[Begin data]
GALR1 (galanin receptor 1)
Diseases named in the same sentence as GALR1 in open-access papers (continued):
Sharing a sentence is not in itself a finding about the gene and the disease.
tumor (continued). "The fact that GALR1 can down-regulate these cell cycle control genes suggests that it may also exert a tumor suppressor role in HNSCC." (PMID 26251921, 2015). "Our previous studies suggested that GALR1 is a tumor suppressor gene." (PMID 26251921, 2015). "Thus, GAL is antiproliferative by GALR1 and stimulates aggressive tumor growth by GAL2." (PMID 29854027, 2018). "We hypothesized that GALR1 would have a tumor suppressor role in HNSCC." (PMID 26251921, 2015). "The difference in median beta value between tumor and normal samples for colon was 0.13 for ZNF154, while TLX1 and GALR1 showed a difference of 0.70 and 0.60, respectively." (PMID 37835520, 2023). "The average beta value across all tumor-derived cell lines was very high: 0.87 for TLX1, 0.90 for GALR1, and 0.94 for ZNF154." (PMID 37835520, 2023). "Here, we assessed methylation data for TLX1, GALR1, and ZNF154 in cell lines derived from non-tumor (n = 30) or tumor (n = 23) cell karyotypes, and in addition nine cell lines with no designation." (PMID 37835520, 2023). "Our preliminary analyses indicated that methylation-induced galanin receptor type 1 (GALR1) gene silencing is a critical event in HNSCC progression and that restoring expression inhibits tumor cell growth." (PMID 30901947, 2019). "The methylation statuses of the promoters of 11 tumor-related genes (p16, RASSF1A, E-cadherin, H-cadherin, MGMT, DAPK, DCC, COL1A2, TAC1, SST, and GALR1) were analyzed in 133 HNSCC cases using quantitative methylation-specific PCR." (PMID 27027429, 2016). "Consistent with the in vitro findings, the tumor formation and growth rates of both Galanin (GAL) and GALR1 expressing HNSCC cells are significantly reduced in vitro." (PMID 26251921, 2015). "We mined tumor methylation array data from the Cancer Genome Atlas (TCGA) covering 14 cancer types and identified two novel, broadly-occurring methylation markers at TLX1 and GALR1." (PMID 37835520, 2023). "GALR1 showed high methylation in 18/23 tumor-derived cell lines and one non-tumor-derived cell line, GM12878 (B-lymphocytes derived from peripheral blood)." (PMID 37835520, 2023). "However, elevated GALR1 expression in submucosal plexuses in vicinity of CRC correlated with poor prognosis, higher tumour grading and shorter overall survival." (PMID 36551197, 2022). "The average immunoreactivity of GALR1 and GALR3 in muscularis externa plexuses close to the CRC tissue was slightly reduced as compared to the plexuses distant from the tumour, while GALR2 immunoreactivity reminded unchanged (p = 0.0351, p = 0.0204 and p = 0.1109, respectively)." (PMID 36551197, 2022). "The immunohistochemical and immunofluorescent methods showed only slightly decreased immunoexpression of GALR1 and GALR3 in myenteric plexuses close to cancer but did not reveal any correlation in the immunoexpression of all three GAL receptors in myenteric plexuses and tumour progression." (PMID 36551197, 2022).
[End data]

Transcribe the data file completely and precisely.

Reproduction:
GALR1 (galanin receptor 1)
Diseases named in the same sentence as GALR1 in open-access papers (continued):
Sharing a sentence is not in itself a finding about the gene and the disease.
tumor (continued). "The fact that GALR1 can down-regulate these cell cycle control genes suggests that it may also exert a tumor suppressor role in HNSCC." (PMID 26251921, 2015). "Our previous studies suggested that GALR1 is a tumor suppressor gene." (PMID 26251921, 2015). "Thus, GAL is antiproliferative by GALR1 and stimulates aggressive tumor growth by GAL2." (PMID 29854027, 2018). "We hypothesized that GALR1 would have a tumor suppressor role in HNSCC." (PMID 26251921, 2015). "The difference in median beta value between tumor and normal samples for colon was 0.13 for ZNF154, while TLX1 and GALR1 showed a difference of 0.70 and 0.60, respectively." (PMID 37835520, 2023). "The average beta value across all tumor-derived cell lines was very high: 0.87 for TLX1, 0.90 for GALR1, and 0.94 for ZNF154." (PMID 37835520, 2023). "Here, we assessed methylation data for TLX1, GALR1, and ZNF154 in cell lines derived from non-tumor (n = 30) or tumor (n = 23) cell karyotypes, and in addition nine cell lines with no designation." (PMID 37835520, 2023). "Our preliminary analyses indicated that methylation-induced galanin receptor type 1 (GALR1) gene silencing is a critical event in HNSCC progression and that restoring expression inhibits tumor cell growth." (PMID 30901947, 2019). "The methylation statuses of the promoters of 11 tumor-related genes (p16, RASSF1A, E-cadherin, H-cadherin, MGMT, DAPK, DCC, COL1A2, TAC1, SST, and GALR1) were analyzed in 133 HNSCC cases using quantitative methylation-specific PCR." (PMID 27027429, 2016). "Consistent with the in vitro findings, the tumor formation and growth rates of both Galanin (GAL) and GALR1 expressing HNSCC cells are significantly reduced in vitro." (PMID 26251921, 2015). "We mined tumor methylation array data from the Cancer Genome Atlas (TCGA) covering 14 cancer types and identified two novel, broadly-occurring methylation markers at TLX1 and GALR1." (PMID 37835520, 2023). "GALR1 showed high methylation in 18/23 tumor-derived cell lines and one non-tumor-derived cell line, GM12878 (B-lymphocytes derived from peripheral blood)." (PMID 37835520, 2023). "However, elevated GALR1 expression in submucosal plexuses in vicinity of CRC correlated with poor prognosis, higher tumour grading and shorter overall survival." (PMID 36551197, 2022). "The average immunoreactivity of GALR1 and GALR3 in muscularis externa plexuses close to the CRC tissue was slightly reduced as compared to the plexuses distant from the tumour, while GALR2 immunoreactivity reminded unchanged (p = 0.0351, p = 0.0204 and p = 0.1109, respectively)." (PMID 36551197, 2022). "The immunohistochemical and immunofluorescent methods showed only slightly decreased immunoexpression of GALR1 and GALR3 in myenteric plexuses close to cancer but did not reveal any correlation in the immunoexpression of all three GAL receptors in myenteric plexuses and tumour progression." (PMID 36551197, 2022).